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Homework help can go a long way

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POSTED: January 5, 2011 10:23 a.m.

Homework is often a daunting task for parents as well as students, and can easily become the cause of family disputes, regardless of how conscientious your kids are. As parents try to ensure their children prioritize schoolwork and complete tasks on time, they have to contend with trying to fit in various activities and family commitments. For students, concentrating at home can be tough, especially after a long school day that starts early and may include a lunchtime meeting for the science club and lacrosse practice after school.
Janeal Roberts, vice president of education for KLC School Partnerships, believes that organization is key to managing homework successfully.
“Setting aside a dedicated area for homework, devising a schedule and helping your child stay on top of their workload will make life easier for the whole family,” Roberts said. “Making school work a priority in your home and helping your child set aside time to complete school work sends the signal that you care about your child and his or her future.”
Based on her experience and work with School Partnerships, Roberts offers these tips for parents:
• Make a schedule. Make homework part of a schedule that includes other fun activities so children will look forward to those activities and work toward them. Sitting down and establishing a contract with your child regarding homework and your expectations is essential.
• Identify a location in your home conducive to learning. Look for a location where there is good lighting, limited distractions and comfortable seating.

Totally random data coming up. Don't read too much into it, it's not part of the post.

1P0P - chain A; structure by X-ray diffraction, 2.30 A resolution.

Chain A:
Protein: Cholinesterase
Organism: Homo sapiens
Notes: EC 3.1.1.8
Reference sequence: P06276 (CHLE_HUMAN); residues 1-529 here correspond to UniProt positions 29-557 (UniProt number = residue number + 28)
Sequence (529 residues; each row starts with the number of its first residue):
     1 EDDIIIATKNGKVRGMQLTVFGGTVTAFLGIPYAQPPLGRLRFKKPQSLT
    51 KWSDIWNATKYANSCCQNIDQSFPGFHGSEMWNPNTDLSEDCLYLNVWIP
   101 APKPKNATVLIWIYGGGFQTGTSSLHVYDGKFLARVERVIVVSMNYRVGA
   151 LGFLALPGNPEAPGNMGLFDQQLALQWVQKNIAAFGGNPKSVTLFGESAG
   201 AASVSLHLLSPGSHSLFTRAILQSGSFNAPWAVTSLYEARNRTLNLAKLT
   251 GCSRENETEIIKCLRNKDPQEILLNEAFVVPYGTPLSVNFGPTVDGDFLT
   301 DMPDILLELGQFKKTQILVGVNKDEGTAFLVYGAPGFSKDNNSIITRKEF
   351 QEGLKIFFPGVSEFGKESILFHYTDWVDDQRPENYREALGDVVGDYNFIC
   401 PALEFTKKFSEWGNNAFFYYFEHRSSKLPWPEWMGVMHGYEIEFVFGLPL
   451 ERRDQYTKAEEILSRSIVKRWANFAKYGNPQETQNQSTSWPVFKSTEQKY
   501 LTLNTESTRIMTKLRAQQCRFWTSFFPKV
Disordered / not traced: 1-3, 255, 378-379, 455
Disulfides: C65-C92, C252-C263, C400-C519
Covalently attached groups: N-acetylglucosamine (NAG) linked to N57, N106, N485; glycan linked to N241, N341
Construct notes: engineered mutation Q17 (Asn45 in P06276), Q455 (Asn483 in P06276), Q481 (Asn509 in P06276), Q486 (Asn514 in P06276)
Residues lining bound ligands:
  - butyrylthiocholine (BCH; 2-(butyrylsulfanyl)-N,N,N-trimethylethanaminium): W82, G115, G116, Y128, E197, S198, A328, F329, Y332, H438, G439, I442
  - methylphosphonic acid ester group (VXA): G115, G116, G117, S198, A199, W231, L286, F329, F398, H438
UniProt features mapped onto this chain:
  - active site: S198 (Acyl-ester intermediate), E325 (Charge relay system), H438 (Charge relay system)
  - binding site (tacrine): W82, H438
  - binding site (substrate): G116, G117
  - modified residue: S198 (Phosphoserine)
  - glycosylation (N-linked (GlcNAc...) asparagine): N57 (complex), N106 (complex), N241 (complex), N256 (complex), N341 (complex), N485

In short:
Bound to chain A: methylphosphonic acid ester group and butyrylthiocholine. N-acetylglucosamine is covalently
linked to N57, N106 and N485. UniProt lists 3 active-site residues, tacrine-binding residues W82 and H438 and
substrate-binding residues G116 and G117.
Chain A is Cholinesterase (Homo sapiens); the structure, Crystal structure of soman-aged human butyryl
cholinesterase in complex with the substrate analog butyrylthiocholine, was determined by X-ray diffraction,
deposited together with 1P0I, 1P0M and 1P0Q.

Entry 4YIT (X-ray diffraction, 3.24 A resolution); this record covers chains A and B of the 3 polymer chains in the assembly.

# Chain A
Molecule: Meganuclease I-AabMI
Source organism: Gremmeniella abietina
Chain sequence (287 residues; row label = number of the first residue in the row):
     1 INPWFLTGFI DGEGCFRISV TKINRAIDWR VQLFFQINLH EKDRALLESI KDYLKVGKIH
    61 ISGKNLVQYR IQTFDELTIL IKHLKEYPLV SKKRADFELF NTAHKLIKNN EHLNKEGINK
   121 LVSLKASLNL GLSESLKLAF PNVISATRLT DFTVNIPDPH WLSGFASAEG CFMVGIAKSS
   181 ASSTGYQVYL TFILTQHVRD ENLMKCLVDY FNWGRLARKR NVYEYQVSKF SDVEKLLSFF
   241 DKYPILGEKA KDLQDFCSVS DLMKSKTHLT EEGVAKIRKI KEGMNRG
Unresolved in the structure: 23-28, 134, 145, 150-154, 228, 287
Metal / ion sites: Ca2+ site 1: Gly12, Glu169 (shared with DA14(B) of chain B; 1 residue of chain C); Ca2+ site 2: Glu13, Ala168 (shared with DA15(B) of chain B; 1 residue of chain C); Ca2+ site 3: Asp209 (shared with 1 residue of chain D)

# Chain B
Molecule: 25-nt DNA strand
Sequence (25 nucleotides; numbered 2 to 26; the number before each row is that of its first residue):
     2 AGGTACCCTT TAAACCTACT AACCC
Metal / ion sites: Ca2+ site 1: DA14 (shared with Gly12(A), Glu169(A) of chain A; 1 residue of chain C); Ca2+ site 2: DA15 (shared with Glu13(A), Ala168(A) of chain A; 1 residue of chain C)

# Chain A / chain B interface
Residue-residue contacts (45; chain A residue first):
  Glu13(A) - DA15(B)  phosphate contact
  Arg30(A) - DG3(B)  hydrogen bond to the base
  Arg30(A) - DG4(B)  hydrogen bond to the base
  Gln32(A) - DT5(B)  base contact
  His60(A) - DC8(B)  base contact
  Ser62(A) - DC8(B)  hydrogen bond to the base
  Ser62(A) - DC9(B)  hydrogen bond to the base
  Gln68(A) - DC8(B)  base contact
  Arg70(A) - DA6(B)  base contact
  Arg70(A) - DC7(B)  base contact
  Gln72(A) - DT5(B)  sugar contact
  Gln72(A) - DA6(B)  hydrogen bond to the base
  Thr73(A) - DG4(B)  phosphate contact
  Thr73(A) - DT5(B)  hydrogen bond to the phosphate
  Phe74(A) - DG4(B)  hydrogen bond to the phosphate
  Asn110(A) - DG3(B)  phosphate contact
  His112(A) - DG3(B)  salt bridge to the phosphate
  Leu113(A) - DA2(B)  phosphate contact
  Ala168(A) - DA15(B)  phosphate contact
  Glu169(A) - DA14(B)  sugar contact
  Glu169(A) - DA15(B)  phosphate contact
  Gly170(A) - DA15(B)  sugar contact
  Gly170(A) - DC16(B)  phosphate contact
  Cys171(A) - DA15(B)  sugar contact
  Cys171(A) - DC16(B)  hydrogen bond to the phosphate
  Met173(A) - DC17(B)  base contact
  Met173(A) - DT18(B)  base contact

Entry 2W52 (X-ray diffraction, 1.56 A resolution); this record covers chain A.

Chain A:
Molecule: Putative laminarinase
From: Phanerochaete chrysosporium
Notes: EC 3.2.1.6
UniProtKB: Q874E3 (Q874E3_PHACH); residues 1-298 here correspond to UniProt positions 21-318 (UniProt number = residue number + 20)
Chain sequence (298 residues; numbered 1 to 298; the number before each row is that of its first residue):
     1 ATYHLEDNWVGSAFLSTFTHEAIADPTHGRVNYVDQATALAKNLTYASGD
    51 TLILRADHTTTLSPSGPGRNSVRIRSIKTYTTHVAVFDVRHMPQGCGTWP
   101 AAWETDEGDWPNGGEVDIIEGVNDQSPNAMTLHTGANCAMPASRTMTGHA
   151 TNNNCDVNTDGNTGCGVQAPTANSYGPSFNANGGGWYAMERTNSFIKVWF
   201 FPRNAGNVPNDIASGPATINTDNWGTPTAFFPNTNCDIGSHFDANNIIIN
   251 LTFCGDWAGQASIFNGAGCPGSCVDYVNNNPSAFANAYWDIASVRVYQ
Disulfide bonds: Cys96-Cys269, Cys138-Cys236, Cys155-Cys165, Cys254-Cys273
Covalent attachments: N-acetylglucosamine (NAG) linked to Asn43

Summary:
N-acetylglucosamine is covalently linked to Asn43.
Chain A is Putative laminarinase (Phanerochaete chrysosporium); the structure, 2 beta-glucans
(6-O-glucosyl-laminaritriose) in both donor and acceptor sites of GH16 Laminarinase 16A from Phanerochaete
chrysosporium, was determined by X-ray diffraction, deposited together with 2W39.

• Remove distractions. Turn off the TV and have your child avoid using the telephone until homework is completed. Ask family members to participate in quiet activities during homework time.
• Make sure your child has a healthy snack before doing homework. According to the American Dietetic Association, children who eat balanced snacks pay attention longer in class, make fewer mistakes on tests and generally have fewer behavioral problems.
• Be a role model for your child. It is important to read with your child, have him or her read to you or read while the child is studying as a way of showing support. While your child is working on homework, let him or her see you completing tasks such as paying the bills or other work assignments.
• Talk to your child about his or her classes. Know what classes your child is taking, what regular homework assignments are in each class and learn which assignments are liked and which your son or daughter struggles with. Most schools today have online tools that give you access to teachers and homework resources. Take the time to learn about what communication tools your school is using and use them. Stay in contact with your child’s teachers — do not wait until conference time.
• Reward success with praise. Displaying good grades or significant improvement can boost your child’s confidence. Post an A+ on the refrigerator and share accomplishments with other important people in your child’s life.

 

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